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Whats In A Pearl?

Legend has it that pearls were created from the tears of joy that Aphrodite, the Goddess of Love, shed when she was born from sea froth. Perhaps that’s why they also say that pearls bring tears. Ancient Chinese mythology says they came from inside the brains of dragons. Then there is also the saying that you should never buy pearls for yourself, but either give or receive as a gift. But what of this marvel of the oceans.

Women have loved pearls for centuries, Cleopatra famously dissolved a single pearl in a glass of wine and drank it, simply to win a wager with Mark Antony that she could consume the wealth of an entire nation in just one meal. There is also the story that Krishna, the Hindu god discovered the ‘first’ pearl which he presented  to his daughter as a gift on her wedding day. But how would you know whether your precious jewel is  pearl or paste.
2474201376_64845f41a6_oWhat creates the difference in colour:

The colour of a pearl is determined mostly by the trace elements in the water and according to the lady at the pearl factory, black pearls which used to be pretty rare are now easily cultivated by introducing iron into the water where the mollusc is growing.

Copper in the water produces pink pearls and white is dependant on the calcium in the water. But cultured pearls can also be dyed.

Difference between Fresh and Sea Water Pearls:


1. Takes 1-6 years to develop

2. A single mollusc can create up to 50 pearls

3. Cheaper than Saltwater

4. Have a softer lustre

5. Come in a variety of shapes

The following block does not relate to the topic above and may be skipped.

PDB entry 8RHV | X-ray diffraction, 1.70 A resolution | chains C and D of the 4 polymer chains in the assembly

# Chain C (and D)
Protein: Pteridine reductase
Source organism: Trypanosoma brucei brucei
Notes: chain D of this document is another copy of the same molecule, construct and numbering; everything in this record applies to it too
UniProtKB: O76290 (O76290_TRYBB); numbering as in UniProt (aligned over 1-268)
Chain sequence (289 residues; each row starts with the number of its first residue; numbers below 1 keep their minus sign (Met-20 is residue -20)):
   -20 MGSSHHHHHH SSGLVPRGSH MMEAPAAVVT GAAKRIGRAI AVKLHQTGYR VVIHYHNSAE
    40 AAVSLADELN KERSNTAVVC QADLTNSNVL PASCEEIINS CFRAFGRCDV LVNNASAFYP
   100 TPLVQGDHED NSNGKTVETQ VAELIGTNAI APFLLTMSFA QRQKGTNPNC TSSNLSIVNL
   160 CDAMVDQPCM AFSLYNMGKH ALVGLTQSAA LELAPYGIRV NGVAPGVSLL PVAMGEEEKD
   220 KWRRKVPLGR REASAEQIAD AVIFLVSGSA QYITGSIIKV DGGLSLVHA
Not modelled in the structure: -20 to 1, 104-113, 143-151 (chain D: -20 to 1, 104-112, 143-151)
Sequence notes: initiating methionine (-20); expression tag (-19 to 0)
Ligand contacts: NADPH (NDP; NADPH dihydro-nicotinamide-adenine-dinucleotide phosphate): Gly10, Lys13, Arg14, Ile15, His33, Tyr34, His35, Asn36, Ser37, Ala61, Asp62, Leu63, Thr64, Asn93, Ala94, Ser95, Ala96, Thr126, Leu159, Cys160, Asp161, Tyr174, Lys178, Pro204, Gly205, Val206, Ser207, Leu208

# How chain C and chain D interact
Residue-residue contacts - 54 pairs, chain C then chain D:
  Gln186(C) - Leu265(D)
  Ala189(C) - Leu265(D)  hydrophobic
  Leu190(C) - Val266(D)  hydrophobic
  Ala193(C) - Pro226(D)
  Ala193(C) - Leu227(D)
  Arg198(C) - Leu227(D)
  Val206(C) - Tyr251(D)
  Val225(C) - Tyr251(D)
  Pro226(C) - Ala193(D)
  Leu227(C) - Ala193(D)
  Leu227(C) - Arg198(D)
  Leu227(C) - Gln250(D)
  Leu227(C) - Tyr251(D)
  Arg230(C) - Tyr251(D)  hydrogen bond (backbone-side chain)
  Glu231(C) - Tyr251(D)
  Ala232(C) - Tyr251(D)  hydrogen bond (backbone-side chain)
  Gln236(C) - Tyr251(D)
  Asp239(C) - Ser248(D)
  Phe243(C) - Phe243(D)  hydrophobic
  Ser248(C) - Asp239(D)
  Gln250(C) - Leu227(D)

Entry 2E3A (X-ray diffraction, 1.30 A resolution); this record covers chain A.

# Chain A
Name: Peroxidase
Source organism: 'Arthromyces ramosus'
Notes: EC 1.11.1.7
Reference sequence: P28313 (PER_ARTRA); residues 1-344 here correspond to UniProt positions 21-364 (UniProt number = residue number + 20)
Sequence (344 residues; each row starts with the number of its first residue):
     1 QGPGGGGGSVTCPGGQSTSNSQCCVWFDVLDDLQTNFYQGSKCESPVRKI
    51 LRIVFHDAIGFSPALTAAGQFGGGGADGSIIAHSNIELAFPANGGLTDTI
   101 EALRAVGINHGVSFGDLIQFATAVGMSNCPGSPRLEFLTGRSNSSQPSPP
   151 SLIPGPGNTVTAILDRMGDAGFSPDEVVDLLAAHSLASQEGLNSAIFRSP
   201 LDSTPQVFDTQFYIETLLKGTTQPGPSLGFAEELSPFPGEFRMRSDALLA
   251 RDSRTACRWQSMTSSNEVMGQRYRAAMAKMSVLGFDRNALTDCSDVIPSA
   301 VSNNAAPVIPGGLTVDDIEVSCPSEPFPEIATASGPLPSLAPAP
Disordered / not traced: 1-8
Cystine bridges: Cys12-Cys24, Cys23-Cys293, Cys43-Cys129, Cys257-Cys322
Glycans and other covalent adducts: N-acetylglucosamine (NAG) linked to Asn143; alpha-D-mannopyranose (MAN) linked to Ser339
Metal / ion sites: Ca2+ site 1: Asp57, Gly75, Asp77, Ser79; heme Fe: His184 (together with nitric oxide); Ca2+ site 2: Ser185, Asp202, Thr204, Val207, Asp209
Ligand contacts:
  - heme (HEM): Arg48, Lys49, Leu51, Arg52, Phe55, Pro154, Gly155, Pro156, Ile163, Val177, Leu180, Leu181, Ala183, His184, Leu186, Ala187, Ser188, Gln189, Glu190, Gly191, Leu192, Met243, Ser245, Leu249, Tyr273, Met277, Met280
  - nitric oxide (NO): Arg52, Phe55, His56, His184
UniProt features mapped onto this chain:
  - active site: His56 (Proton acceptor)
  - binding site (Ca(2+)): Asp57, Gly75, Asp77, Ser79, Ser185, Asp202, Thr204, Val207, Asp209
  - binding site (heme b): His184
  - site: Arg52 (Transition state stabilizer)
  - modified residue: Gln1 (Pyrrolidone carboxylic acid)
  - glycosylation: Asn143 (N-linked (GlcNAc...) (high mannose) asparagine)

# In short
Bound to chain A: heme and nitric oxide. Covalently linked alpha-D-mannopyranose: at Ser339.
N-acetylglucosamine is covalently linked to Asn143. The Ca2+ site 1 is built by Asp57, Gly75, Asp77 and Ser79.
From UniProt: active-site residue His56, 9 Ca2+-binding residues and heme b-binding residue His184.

6. More durable and last longer


1. Takes 5-10 years to develop

2. Only 1-3 pearls

3. More expensive

4. Has a more mirror like lustre

5. Mostly round and more sought after

6. More vulnerable to wear and prone to chipping

Difference between natural and cultured pearls:

Mostly, all pearls these days are cultured. Which means they are grown in pearl farms and have the intervention of man. This means that a small piece of mollusc tissue or a bead is placed into the mollusc, which is then covered with nacre – (the material pearls are actually made of.) The longer the pearl is left to grow, the better the quality and size.


Natural pearls are extremely rare and just as expensive, mostly due to over farming in the past. But it is said that the best natural pearls came from the Persian Gulf.  Contrary to what many people think, most saltwater pearls are not natural but cultured.


However, these days with the use of modern cultivating methods it is possible to find freshwater pearls that match the lustre and shape of their saltwater counterparts at a more affordable price.

How to tell if your pearl is real:

1. Rub the pearl on your teeth – it should be slightly rough, never smooth

2. Rub two pearls together, there should be a white powder that results from the friction – this is the calcium. Once you wipe it away, the pearl should retain its lustre.

3. Hold your pearl to the light, it should still radiate its lustre.

The South China Seas produce some fine  quality pearls and visiting the factory was  more than an opportunity to buy, it was a great opportunity to learn and see. 


Did you know:

1. Any mollusc can produce a pearl, not just an oyster

2. Currently the most popular pearl according to the Chinese is the ‘golden pearl’

3. Pearl powder is used in the making of cosmetics and is said to have anti-ageing properties

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